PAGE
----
Wednesday, April 20, 2011

A Tale of Two Colors

     The two young men enrolled within days of each other.  The first wore a little blue.  In any other school, that blue might not have been noticed. In mine, it was enough to make him a target.  The second young man wore a profusion of red, far more than the rules permitted, but sufficient to proclaim his status in the local 'hood.

     On the day "First" arrived, a few weeks into the semester, I welcomed him to class as he handed over his program card for signature.  After writing his name into my rollbook, I looked up and my eyes met his.  I had read at least one account of the Holocaust in which the writer described some of the camp inmates as walking dead, men whose souls had died and who were just waiting for their bodies to catch up.  This is what I saw in "First's" eyes.

     Many students in urban, inner-city schools carry an enormous amount of pain from the poverty, drug abuse, violence, and death they have witnessed. You can see it in their eyes.  Not in "First's."  In the few short weeks he attended my school, he came to class most days.  Each day, I made a special effort to speak to him, to transmit a small amount of care and kindness.

     One day, he was gone, and I learned that he had been transferred back to his previous school, where it was safe for him to wear blue.  About two weeks later, riots broke out, and on that first night, as the names of those killed scrolled down the TV screen, one name popped out: "First's."  He had been standing outside, near his house, when a stray bullet killed him.  His body had finally caught up.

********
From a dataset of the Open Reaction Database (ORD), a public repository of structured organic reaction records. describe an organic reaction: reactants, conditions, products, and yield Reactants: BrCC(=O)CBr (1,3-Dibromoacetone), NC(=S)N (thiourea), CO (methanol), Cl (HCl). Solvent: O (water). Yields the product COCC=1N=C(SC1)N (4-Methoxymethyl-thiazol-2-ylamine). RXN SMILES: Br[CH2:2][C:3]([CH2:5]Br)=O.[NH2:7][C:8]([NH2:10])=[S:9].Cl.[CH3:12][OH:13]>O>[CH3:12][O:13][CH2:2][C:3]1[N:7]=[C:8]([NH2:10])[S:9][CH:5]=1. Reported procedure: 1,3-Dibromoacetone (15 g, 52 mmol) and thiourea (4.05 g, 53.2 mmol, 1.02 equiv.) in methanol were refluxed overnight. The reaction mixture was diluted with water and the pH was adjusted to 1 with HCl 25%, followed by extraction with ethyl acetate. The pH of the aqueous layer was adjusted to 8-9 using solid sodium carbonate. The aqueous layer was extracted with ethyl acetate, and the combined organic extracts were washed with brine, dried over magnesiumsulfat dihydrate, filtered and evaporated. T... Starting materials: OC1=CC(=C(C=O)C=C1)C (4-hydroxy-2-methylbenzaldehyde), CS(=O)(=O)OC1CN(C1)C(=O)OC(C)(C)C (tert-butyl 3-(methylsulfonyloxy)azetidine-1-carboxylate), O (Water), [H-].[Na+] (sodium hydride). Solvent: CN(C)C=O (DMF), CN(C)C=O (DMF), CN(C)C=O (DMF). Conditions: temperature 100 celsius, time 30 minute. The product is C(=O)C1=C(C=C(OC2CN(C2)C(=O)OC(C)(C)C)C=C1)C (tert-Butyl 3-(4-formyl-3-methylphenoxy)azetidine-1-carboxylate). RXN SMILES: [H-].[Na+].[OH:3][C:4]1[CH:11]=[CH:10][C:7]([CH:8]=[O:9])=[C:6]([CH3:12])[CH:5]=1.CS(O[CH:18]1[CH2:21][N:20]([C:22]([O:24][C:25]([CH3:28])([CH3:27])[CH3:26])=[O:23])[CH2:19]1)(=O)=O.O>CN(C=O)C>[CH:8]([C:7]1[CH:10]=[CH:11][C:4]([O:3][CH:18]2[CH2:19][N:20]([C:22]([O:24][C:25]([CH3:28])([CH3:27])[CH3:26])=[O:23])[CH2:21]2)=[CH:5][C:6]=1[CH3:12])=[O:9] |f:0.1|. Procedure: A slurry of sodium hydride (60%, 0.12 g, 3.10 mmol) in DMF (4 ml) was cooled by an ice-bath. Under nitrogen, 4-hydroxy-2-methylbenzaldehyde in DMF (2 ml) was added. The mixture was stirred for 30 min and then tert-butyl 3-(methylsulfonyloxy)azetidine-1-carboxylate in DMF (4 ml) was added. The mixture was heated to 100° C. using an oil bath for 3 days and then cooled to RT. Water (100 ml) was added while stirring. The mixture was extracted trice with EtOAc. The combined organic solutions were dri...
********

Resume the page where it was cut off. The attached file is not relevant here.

"Second's" eyes were even scarier.  I had read a news article about a teen who killed and then went out for a hamburger.  At his trial he referred to his victim as "the dude who got shot."  That was "Second's" affect.  Every day he came to class, I went out of my way to greet him politely.  If I called on him and he did not wish to answer, I moved on to the next student.

     Finally, the day before my birthday, "Second" stopped coming to class.  I would see him on campus almost every day, and each time would greet him by name, tell him how glad I was to see him, and express the hope that he would come to class later.  He never did, and I did not report him to security, who finally caught him wandering around, up to no good.  He was "transferred."

     I still think about both of them, how they ended up in my class at the same time, or how either would have hurt or killed the other based on the colors they each wore.  It makes no sense to me, but I do not inhabit their universe.  The question for the larger society remains how to pull these alienated young people back into a larger, more coherent community.  

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